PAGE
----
1. Cataracts

Cataracts in dogs can be hereditary or caused by a disease like diabetes. Either way, the lens of one or both eyes becomes cloudy-white. If only 30% of one eye is affected, your dog will probably have normal vision. 

senior dog with a white spot in left eye due to cataract

When dogs develop cataracts, you may notice your dog has:

  • A white spot in the middle of the eye that may be pinpointed or grow to cover the entire eye
  • Disorientation and confusion
  • Poor depth perception
  • Trouble bumping into things
  • A tendency to become easily frightened

There is currently no medical treatment to delay cataracts in dogs, and it’s usually a progressive condition. The only option to restore your dog’s vision is the surgical removal of the lens by a veterinary ophthalmologist. In this case, dogs usually return to normal activity in a few days. 
Learn more about Cataracts.

2. Corneal ulcers

A corneal ulcer is an erosion of the cornea that may be caused by trauma, dryness, infection, or other circumstances.

closeup of dog eye with corneal ulcer and a cloudy/white spot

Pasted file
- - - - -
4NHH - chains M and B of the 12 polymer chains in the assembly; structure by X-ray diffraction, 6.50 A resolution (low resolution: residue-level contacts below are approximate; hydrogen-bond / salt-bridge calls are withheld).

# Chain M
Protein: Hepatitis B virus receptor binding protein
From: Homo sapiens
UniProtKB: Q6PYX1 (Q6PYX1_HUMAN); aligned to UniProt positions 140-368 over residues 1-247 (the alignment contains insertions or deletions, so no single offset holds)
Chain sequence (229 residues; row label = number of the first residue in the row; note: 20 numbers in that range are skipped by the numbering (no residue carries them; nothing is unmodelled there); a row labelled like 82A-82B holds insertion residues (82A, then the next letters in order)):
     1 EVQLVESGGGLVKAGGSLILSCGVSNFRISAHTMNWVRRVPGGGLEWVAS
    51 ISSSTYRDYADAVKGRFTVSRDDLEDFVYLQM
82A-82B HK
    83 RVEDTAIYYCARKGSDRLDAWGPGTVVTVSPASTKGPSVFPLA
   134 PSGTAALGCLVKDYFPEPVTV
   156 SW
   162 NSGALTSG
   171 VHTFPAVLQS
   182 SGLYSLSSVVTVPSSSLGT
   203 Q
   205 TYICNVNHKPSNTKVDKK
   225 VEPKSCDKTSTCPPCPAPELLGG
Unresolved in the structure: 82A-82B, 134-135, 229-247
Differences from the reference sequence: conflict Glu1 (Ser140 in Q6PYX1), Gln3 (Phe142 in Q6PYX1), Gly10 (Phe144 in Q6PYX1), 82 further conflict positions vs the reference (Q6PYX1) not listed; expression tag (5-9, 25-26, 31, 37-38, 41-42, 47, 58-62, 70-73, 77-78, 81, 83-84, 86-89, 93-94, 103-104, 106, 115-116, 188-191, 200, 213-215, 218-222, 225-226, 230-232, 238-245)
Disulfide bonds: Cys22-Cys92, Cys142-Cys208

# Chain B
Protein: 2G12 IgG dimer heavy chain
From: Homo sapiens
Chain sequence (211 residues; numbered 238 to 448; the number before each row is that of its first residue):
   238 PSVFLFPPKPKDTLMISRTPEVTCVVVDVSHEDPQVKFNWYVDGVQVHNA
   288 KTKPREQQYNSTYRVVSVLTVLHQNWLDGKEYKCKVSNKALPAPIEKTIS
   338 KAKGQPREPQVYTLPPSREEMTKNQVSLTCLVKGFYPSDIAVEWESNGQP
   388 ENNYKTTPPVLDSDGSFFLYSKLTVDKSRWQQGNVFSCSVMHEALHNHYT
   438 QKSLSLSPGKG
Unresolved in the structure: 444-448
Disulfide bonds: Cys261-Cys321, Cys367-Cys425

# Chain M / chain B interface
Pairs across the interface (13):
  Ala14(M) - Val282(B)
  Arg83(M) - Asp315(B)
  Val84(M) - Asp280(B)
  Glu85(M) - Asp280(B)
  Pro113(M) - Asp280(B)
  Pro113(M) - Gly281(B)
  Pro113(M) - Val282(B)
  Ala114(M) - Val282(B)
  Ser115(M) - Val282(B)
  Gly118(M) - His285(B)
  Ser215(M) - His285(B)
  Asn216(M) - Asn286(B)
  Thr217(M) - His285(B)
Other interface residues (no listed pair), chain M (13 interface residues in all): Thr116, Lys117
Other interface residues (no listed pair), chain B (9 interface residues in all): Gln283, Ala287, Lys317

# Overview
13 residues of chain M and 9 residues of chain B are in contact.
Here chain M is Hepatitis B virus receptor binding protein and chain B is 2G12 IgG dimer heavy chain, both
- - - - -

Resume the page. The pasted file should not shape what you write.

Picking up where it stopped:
In the early stage, a corneal ulcer can appear as a cloudy/white spot

When an ulcer forms, all or part of the cornea becomes cloudy due to fluid buildup from inflammation. In the early stages, the erosion may appear as a cloudy or whitish spot on the eye, as shown in the picture below.

Dogs with corneal ulcers may have:

  • Redness around the eye
  • Pain
  • Excessive tearing
  • Photosensitivity
  • Pawing at the face
  • Keeping the eye shut

Treatment for a mild ulcer usually involves the application of a broad-spectrum ophthalmic ointment and topical painkillers. If the ulcer is deep or complications arise, surgery may be necessary.

The prognosis for simple corneal ulcers is generally excellent. More complicated cases may require protracted or life-long treatment.
Learn more about Corneal Ulcers (With Pictures).

3. Eye infections

Dogs with eye infections or conjunctivitis may develop cloudy spots or redness in the eye due to inflammation.

conjunctivis in a dog

Other symptoms include:

  • Drainage from the eye – yellow, green, or red
  • Swelling or crusting with hair loss
  • Red, swollen membranes around the eye
  • Redness of the white of the eye
  • Squinting or holding the eyes shut
  • Rubbing

Treatment for these infections is usually a topical antibiotic solution in the form of eye drops. For conjunctivitis, the antibiotics may be oral. The prognosis with treatment is excellent.
Learn more Eye Infections (with Pictures & Vet Advice).

4. Nuclear sclerosis

white spot dog's eye as a result of nuclear sclerosis
White spot on a dog’s eye as a result of nuclear sclerosis

As dogs age, they may experience nuclear sclerosis. When this happens, the lens nucleus becomes opaque. Signs of the condition include:

  • Cloudy or hazy eyes
  • A bluish or gray tint in the center of the eye